JR: What is the greatest lesson you have learned and/or greatest achievement you have reached as a writer?

TP: There was a time I thought I would never progress as a writer; it took effort plus patience. Greatest achievement? Getting my first novel to first draft before the opening game to the 2009/2010 Premier League season. That’s 60,000 words in 3½ months. Climb the hill and you realise there are mountains, but you’ve climbed your first hill.

 

JR: Do you have habits in writing? Any specific time and/or place to write?

TP: Habits: At the end of each day, I touch base on word count, I check that backups are in order. If I’ve been to writing group, I religiously type up any narrative fragments and ensure they are properly archived. When I have a plot snarl up, I go for a walk (without the dogs). I try to map things in my head before committing to paper (or PC). I invariably write on either my office PC or my study PC. I keep pencil and paper handy as ideas can strike any time.

 

JR: How long do you normally finish writing a book? What is the hardest part in the process?

TP: A book takes about three months to first draft. Add a couple of months self-editing and I’ve something for the locker. If I lived in an ivory tower it might be quicker, then again I might just mess about all day and call it ‘research’. The hardest part is making clear which point of view is in play, and use of tense, professional edits are the ideal fix for that kind of issue.

 

JR: Do you have professional editors to furnish your books? If you do, any recommendation you would like to share to fellow authors?

TP: For professional editing I use Stephen Cashmore, a member of SfEP (the Society for Editors and Proofreaders). Fellow authors usually know the ropes but if they’re starting out, they could do worse than get in contact with SfEP. I’ve nothing but praise for Louise Harnby (also of SfEP) who helped point me in the right direction with my first novel.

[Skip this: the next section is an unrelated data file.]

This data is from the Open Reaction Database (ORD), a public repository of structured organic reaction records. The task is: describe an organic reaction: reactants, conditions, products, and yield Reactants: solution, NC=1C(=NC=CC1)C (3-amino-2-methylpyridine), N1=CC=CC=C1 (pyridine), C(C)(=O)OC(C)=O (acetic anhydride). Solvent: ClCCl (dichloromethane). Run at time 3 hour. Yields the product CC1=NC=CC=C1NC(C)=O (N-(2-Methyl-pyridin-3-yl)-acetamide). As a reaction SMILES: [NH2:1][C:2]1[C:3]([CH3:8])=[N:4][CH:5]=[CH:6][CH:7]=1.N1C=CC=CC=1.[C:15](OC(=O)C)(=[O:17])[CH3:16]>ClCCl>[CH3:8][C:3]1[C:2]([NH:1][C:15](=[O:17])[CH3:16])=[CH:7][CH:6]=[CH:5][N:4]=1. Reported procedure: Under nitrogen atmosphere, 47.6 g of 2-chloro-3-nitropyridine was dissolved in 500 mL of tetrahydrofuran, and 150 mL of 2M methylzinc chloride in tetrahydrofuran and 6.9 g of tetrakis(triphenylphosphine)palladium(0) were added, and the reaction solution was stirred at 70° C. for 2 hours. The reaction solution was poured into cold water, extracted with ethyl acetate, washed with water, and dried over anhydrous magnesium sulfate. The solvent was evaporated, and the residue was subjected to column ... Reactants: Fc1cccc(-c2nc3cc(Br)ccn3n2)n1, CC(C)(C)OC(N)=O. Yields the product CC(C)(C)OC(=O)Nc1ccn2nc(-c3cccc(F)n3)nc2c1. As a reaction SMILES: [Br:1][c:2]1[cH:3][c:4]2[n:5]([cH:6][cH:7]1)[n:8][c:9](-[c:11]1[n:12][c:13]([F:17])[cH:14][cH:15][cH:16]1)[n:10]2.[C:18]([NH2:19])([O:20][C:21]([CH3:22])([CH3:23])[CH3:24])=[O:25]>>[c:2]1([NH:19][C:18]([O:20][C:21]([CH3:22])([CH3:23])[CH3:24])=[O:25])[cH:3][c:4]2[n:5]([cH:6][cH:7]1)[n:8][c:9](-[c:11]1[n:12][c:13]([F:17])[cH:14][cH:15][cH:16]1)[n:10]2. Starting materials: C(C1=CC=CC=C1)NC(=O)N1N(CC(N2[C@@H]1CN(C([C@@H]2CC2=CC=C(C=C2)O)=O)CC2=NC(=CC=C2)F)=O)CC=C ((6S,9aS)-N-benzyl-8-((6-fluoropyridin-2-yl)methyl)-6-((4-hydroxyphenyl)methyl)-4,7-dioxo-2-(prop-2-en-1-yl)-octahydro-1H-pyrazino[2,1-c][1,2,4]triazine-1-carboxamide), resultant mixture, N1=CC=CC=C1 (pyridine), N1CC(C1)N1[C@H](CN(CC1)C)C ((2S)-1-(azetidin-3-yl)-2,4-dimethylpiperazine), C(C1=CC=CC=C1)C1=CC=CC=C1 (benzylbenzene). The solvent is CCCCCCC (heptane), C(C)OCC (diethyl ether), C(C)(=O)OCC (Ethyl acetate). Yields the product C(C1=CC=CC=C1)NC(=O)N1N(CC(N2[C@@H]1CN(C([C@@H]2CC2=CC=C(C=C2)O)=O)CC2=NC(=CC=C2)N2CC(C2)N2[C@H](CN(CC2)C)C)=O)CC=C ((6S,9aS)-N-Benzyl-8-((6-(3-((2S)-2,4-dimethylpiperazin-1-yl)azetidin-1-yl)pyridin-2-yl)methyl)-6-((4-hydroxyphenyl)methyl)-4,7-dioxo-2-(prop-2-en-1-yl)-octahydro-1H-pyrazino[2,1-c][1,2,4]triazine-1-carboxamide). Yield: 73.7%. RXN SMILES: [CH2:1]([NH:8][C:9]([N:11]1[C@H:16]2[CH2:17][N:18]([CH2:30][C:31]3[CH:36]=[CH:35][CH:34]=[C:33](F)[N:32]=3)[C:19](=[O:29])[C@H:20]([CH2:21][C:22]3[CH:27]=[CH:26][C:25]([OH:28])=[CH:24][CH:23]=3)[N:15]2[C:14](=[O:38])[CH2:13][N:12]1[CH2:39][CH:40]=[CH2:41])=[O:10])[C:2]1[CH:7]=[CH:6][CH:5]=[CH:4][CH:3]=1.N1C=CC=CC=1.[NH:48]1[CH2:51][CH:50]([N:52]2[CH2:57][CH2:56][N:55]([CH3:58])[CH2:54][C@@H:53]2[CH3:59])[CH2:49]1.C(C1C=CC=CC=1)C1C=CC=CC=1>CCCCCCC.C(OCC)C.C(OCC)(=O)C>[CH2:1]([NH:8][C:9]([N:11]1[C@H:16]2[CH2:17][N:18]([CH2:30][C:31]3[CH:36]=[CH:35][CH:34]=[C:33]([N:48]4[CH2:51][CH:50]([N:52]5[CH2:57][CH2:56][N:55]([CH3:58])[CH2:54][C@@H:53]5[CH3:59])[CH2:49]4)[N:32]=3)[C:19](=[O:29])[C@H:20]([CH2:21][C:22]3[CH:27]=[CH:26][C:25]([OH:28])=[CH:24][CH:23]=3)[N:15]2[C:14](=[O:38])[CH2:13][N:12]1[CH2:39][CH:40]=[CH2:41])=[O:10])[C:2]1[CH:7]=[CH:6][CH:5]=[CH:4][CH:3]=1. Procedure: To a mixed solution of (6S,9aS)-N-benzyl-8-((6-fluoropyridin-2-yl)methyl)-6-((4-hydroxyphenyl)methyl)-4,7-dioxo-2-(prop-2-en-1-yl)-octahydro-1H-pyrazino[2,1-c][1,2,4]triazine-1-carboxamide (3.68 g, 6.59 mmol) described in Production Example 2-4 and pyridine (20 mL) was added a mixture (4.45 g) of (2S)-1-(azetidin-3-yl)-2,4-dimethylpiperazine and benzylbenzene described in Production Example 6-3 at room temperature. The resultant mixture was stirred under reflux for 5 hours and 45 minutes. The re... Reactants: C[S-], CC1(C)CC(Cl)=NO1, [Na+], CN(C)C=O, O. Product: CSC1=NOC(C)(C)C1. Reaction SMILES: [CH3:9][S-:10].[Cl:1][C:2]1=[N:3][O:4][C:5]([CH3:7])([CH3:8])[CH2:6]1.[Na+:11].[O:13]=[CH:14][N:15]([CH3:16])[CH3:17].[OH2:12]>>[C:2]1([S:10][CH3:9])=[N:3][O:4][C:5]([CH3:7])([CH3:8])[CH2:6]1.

JR: How do you think you have evolved creatively?

TP: Have I evolved? You don’t always see the changes taking place, then wham; you’re in a different place in the picture. Hindsight’s a wonderful thing. One big change I’ve noticed is being better able to organise my thoughts; when I started out, random ideas flew out every which way. Another win was learning how to make reported events into dialogue and how characters can best seed stuff they ought to know into the story.

 

JR: Do you ever face Writer’s Block? If you do, how did you overcome the situation?

TP: I haven’t encountered writer’s block but I do get odd bouts of ennui. To steer past that I deal with the mechanical things so the creative side can fly free. Talking technical can be a pain but what works for me is:

  1. free time planned ü,
  2. ideas primed ü,
  • latest story file ü,
  1. tools loaded (yWrite5, Notepad++, Word, Excel) ü,
  2. net resources (thesaurus, research sites) ü.
  1. If I need to break an impasse, I plan a mental bookstop – a walk, a beer or other activity which leaves me free to reflect. The big nemesis is laziness.

JR: Give your thoughts about traditional publishing Vs. self-publishing?

TP: What can I say about Traditional Publishing v self-pubbers? The electronic market is riddled with opportunities to rig the system – these are hardly in Amazon’s interest to fix, it doesn’t matter which units they shift, their business is unit shifting. Right or wrong isn’t an issue, the point is that the electronic medium can be, and is gamed. It’s not easy for readers to know which products benefit – most may not even care. Does this call for a Crusade? No easy answers – although one thing’s certain, Traditional Publishers need to wise up. There’s a lot going for Traditional Publishers, the thing is they squander their advantages on formulaic pot-boilers… cue self-pubbers gobbling up the market.

 

JR: How many books have you written (published and non-published)?